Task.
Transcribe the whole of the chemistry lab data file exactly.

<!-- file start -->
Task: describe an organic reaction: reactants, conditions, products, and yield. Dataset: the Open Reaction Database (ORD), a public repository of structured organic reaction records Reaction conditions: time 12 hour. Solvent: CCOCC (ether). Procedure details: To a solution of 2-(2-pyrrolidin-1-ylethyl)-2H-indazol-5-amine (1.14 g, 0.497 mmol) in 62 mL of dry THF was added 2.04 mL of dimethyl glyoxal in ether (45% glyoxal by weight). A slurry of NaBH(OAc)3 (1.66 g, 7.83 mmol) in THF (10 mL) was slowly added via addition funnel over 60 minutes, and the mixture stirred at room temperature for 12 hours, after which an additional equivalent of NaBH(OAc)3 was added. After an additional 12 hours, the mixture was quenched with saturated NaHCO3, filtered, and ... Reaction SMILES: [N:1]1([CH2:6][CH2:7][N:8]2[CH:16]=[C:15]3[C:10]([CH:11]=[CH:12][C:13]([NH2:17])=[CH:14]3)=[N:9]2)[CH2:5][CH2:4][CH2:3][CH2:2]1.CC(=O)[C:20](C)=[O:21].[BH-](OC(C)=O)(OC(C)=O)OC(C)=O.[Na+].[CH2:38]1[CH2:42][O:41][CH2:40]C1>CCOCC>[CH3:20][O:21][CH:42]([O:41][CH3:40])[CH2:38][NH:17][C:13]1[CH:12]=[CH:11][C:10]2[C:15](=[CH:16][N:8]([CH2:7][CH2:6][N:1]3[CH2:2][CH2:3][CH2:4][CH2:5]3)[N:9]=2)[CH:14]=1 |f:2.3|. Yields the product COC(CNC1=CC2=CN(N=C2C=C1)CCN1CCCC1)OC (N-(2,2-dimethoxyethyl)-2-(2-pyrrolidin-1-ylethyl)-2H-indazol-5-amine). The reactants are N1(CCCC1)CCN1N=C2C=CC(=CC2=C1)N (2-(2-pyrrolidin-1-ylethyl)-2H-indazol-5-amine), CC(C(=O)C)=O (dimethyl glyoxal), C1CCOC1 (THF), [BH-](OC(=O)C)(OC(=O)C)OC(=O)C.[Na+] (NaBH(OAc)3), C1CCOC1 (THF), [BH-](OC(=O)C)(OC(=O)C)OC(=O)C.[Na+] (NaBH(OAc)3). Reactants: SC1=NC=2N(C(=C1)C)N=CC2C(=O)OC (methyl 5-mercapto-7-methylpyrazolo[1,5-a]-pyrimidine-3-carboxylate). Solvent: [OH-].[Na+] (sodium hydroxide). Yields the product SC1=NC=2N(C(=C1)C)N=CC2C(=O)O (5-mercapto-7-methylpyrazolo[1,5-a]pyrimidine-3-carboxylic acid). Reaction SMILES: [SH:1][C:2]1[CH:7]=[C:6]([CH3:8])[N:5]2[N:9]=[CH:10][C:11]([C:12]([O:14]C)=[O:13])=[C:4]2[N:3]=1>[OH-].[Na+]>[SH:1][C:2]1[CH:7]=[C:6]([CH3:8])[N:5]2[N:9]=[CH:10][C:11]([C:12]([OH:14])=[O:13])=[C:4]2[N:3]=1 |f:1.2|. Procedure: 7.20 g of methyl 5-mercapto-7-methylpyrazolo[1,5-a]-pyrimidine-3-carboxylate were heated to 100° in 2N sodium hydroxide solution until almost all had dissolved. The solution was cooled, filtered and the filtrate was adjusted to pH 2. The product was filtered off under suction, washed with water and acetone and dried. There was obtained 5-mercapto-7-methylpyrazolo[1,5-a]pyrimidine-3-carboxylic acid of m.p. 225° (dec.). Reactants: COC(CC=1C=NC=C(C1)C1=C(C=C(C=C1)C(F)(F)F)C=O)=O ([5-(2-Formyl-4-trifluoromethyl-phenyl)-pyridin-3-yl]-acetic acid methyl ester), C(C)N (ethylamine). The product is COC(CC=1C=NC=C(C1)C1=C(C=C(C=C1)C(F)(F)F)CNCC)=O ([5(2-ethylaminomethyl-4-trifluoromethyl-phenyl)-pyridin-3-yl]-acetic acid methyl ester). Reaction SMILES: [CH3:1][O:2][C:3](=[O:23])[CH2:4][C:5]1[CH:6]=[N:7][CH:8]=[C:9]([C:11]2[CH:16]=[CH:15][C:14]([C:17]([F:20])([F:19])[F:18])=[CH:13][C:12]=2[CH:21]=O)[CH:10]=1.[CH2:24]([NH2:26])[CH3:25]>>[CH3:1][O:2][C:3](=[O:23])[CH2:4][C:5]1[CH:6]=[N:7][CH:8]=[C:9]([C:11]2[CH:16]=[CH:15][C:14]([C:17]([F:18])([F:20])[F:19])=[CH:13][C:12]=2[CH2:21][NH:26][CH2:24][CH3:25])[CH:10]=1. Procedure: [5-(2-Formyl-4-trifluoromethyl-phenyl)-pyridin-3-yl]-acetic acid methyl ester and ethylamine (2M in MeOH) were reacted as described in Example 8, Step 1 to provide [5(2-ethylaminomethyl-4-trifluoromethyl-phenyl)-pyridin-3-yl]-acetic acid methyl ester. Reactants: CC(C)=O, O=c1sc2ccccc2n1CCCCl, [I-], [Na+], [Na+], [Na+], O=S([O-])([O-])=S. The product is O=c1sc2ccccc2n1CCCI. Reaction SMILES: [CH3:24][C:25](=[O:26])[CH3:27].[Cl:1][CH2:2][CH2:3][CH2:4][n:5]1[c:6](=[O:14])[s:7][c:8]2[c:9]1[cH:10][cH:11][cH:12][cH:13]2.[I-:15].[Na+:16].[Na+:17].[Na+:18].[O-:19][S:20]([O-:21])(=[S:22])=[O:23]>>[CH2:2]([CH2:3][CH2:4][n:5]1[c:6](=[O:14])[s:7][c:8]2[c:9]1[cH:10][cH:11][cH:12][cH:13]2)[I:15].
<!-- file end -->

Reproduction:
Task: describe an organic reaction: reactants, conditions, products, and yield. Dataset: the Open Reaction Database (ORD), a public repository of structured organic reaction records Reaction conditions: time 12 hour. Solvent: CCOCC (ether). Procedure details: To a solution of 2-(2-pyrrolidin-1-ylethyl)-2H-indazol-5-amine (1.14 g, 0.497 mmol) in 62 mL of dry THF was added 2.04 mL of dimethyl glyoxal in ether (45% glyoxal by weight). A slurry of NaBH(OAc)3 (1.66 g, 7.83 mmol) in THF (10 mL) was slowly added via addition funnel over 60 minutes, and the mixture stirred at room temperature for 12 hours, after which an additional equivalent of NaBH(OAc)3 was added. After an additional 12 hours, the mixture was quenched with saturated NaHCO3, filtered, and ... Reaction SMILES: [N:1]1([CH2:6][CH2:7][N:8]2[CH:16]=[C:15]3[C:10]([CH:11]=[CH:12][C:13]([NH2:17])=[CH:14]3)=[N:9]2)[CH2:5][CH2:4][CH2:3][CH2:2]1.CC(=O)[C:20](C)=[O:21].[BH-](OC(C)=O)(OC(C)=O)OC(C)=O.[Na+].[CH2:38]1[CH2:42][O:41][CH2:40]C1>CCOCC>[CH3:20][O:21][CH:42]([O:41][CH3:40])[CH2:38][NH:17][C:13]1[CH:12]=[CH:11][C:10]2[C:15](=[CH:16][N:8]([CH2:7][CH2:6][N:1]3[CH2:2][CH2:3][CH2:4][CH2:5]3)[N:9]=2)[CH:14]=1 |f:2.3|. Yields the product COC(CNC1=CC2=CN(N=C2C=C1)CCN1CCCC1)OC (N-(2,2-dimethoxyethyl)-2-(2-pyrrolidin-1-ylethyl)-2H-indazol-5-amine). The reactants are N1(CCCC1)CCN1N=C2C=CC(=CC2=C1)N (2-(2-pyrrolidin-1-ylethyl)-2H-indazol-5-amine), CC(C(=O)C)=O (dimethyl glyoxal), C1CCOC1 (THF), [BH-](OC(=O)C)(OC(=O)C)OC(=O)C.[Na+] (NaBH(OAc)3), C1CCOC1 (THF), [BH-](OC(=O)C)(OC(=O)C)OC(=O)C.[Na+] (NaBH(OAc)3). Reactants: SC1=NC=2N(C(=C1)C)N=CC2C(=O)OC (methyl 5-mercapto-7-methylpyrazolo[1,5-a]-pyrimidine-3-carboxylate). Solvent: [OH-].[Na+] (sodium hydroxide). Yields the product SC1=NC=2N(C(=C1)C)N=CC2C(=O)O (5-mercapto-7-methylpyrazolo[1,5-a]pyrimidine-3-carboxylic acid). Reaction SMILES: [SH:1][C:2]1[CH:7]=[C:6]([CH3:8])[N:5]2[N:9]=[CH:10][C:11]([C:12]([O:14]C)=[O:13])=[C:4]2[N:3]=1>[OH-].[Na+]>[SH:1][C:2]1[CH:7]=[C:6]([CH3:8])[N:5]2[N:9]=[CH:10][C:11]([C:12]([OH:14])=[O:13])=[C:4]2[N:3]=1 |f:1.2|. Procedure: 7.20 g of methyl 5-mercapto-7-methylpyrazolo[1,5-a]-pyrimidine-3-carboxylate were heated to 100° in 2N sodium hydroxide solution until almost all had dissolved. The solution was cooled, filtered and the filtrate was adjusted to pH 2. The product was filtered off under suction, washed with water and acetone and dried. There was obtained 5-mercapto-7-methylpyrazolo[1,5-a]pyrimidine-3-carboxylic acid of m.p. 225° (dec.). Reactants: COC(CC=1C=NC=C(C1)C1=C(C=C(C=C1)C(F)(F)F)C=O)=O ([5-(2-Formyl-4-trifluoromethyl-phenyl)-pyridin-3-yl]-acetic acid methyl ester), C(C)N (ethylamine). The product is COC(CC=1C=NC=C(C1)C1=C(C=C(C=C1)C(F)(F)F)CNCC)=O ([5(2-ethylaminomethyl-4-trifluoromethyl-phenyl)-pyridin-3-yl]-acetic acid methyl ester). Reaction SMILES: [CH3:1][O:2][C:3](=[O:23])[CH2:4][C:5]1[CH:6]=[N:7][CH:8]=[C:9]([C:11]2[CH:16]=[CH:15][C:14]([C:17]([F:20])([F:19])[F:18])=[CH:13][C:12]=2[CH:21]=O)[CH:10]=1.[CH2:24]([NH2:26])[CH3:25]>>[CH3:1][O:2][C:3](=[O:23])[CH2:4][C:5]1[CH:6]=[N:7][CH:8]=[C:9]([C:11]2[CH:16]=[CH:15][C:14]([C:17]([F:18])([F:20])[F:19])=[CH:13][C:12]=2[CH2:21][NH:26][CH2:24][CH3:25])[CH:10]=1. Procedure: [5-(2-Formyl-4-trifluoromethyl-phenyl)-pyridin-3-yl]-acetic acid methyl ester and ethylamine (2M in MeOH) were reacted as described in Example 8, Step 1 to provide [5(2-ethylaminomethyl-4-trifluoromethyl-phenyl)-pyridin-3-yl]-acetic acid methyl ester. Reactants: CC(C)=O, O=c1sc2ccccc2n1CCCCl, [I-], [Na+], [Na+], [Na+], O=S([O-])([O-])=S. The product is O=c1sc2ccccc2n1CCCI. Reaction SMILES: [CH3:24][C:25](=[O:26])[CH3:27].[Cl:1][CH2:2][CH2:3][CH2:4][n:5]1[c:6](=[O:14])[s:7][c:8]2[c:9]1[cH:10][cH:11][cH:12][cH:13]2.[I-:15].[Na+:16].[Na+:17].[Na+:18].[O-:19][S:20]([O-:21])(=[S:22])=[O:23]>>[CH2:2]([CH2:3][CH2:4][n:5]1[c:6](=[O:14])[s:7][c:8]2[c:9]1[cH:10][cH:11][cH:12][cH:13]2)[I:15].